Celtic Soul Podcast Episode 55 with More than 90 Minutes, Editor Andrew Milne chatting to Charlie Fealy.
Charlie Fealy is a singer, songwriter and front man of the legendary Glasgow Irish band The Blarney Pilgrims. Born in Dundalk, it was Glasgow where Charlie and his band would become part of the Celtic Match Day experience for so many Celtic fans and his music can be heard blasting out of supporters buses up and down the coast of Scotland on route to Paradise and on European away days.
With the Blarneys iconic album “Granda Was A Celtic Man” now re-released on digital platforms including Spotify. Andrew and Charlie chat about the album, Charlie’s life growing up in Glasgow after moving from Ireland to the Gorbals at 3 years old and Kerry where he now calls home.
Charlie talks about the bigotry he faced in Glasgow and also the decent people who educated him and his awakening to Celtic and what it stood for on his first visit to Celtic Park as a young boy. They chat about Celtic, music, politics and social issues as the conversation flows after almost two decades since they last spoke.
Legendary gigs in Glasgow and Ireland come up in conversation including the Mean Fiddler in Dublin where another iconic album was recorded “Marching Down Sackville Street” and some new material that Charlie has written and hopes to record soon and who knows maybe a reunion and some live gigs to look forward to after these lockdowns.
They talk about the songs that Charlie wrote for “Granda Was A Celtic Man album” and how it was written through the eye of a Celtic fan for the Celtic fans. Celtic is much more than a team who plays for 90 minutes to Charlie and that comes out through his music and also in this conversation.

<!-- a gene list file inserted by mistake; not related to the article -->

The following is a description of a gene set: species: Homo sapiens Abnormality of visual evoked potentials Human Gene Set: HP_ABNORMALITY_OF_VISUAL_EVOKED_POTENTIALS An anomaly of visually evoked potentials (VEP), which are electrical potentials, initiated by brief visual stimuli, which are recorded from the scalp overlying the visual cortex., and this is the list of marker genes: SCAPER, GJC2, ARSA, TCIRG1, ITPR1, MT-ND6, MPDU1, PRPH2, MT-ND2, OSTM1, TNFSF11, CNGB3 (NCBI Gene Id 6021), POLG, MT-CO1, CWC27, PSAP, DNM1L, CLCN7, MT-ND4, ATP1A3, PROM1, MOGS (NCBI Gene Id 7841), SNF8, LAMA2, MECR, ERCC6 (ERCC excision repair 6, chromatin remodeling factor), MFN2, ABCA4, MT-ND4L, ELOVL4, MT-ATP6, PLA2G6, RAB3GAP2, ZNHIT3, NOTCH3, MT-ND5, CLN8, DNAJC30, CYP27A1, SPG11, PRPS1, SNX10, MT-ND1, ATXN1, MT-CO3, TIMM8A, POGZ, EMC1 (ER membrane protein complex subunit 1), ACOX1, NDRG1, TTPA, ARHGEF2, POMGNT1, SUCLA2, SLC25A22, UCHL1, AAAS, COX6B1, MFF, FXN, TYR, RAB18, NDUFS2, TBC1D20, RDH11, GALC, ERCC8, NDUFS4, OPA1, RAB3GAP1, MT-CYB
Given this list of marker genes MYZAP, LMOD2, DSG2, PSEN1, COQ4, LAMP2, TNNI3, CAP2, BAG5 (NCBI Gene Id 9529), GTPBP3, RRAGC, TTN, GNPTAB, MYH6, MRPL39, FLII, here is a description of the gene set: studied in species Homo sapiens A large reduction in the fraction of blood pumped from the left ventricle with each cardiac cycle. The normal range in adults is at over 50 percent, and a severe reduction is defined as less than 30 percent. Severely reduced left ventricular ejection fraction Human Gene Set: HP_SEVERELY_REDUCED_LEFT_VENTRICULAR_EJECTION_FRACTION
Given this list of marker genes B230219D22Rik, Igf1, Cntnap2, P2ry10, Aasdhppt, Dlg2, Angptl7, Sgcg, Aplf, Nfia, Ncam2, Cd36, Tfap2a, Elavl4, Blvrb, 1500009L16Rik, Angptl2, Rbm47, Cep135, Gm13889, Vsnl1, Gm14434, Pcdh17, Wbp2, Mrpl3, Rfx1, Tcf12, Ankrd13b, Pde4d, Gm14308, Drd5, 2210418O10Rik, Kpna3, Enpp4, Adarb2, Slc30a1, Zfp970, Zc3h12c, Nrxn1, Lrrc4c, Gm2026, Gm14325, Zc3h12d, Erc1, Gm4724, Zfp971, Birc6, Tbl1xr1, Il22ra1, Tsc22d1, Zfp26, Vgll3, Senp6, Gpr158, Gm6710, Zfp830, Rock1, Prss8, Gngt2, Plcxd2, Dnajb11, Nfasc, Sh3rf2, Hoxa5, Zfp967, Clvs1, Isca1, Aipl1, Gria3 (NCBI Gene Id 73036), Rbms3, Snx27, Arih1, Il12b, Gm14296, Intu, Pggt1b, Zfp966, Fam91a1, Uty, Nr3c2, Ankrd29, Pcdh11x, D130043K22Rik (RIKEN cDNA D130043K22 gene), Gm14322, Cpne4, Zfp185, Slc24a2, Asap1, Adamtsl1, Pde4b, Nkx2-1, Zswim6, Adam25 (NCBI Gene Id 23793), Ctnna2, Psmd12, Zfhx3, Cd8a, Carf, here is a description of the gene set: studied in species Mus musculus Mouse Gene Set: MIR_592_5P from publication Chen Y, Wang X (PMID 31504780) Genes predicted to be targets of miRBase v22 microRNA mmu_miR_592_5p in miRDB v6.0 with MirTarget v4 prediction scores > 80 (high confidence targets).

It’s fascinating to hear how the Glasgow Irish sound of the Blarney Pilgrims originated from and the musical pioneers who influenced Charlie along the way from America and closer to home in the pubs of Glasgow. If the London Irish sound was captured perfectly by The Pogues fussing of Céilí and Punk then the Glasgow Irish sound created by Charlie came from the drums of Republican Flute Bands and American Bluegrass.
Influenced by some wise words from Luke Kelly, Charlie set out on his musical career in smoke filled Irish pubs in Glasgow from his Gorbals home with the conflict in Ireland never far from his thoughts when he sang or strummed a guitar.
Charlie jumps in the Tim Time Machine and heads back to 1980 and into a packed Celtic Park when you could still bring a carry out in to enjoy the game.
Both “Granda Was A Celtic Man” and “Marching Down Sackville Street” are both available to download and listen to on Spotify.
Andrew Milne started More than 90 Minutes in 2001. He has written for numerous publications and online about Celtic. He is a former newspaper columnist with the Daily Ireland and the man behind celticfanzine.com. He is host of the Celtic Soul Podcast & Celtic AM pre-match events at Malone’s in Glasgow on match days and follows Celtic Home & Away. He is a season ticket holder for Celtic FC and the Republic of Ireland. He is also P.R.O. of St. Margaret’s CSC, a member of the Celtic Trust and the Celtic Graves Association. When not following Celtic he spends his time DJing.
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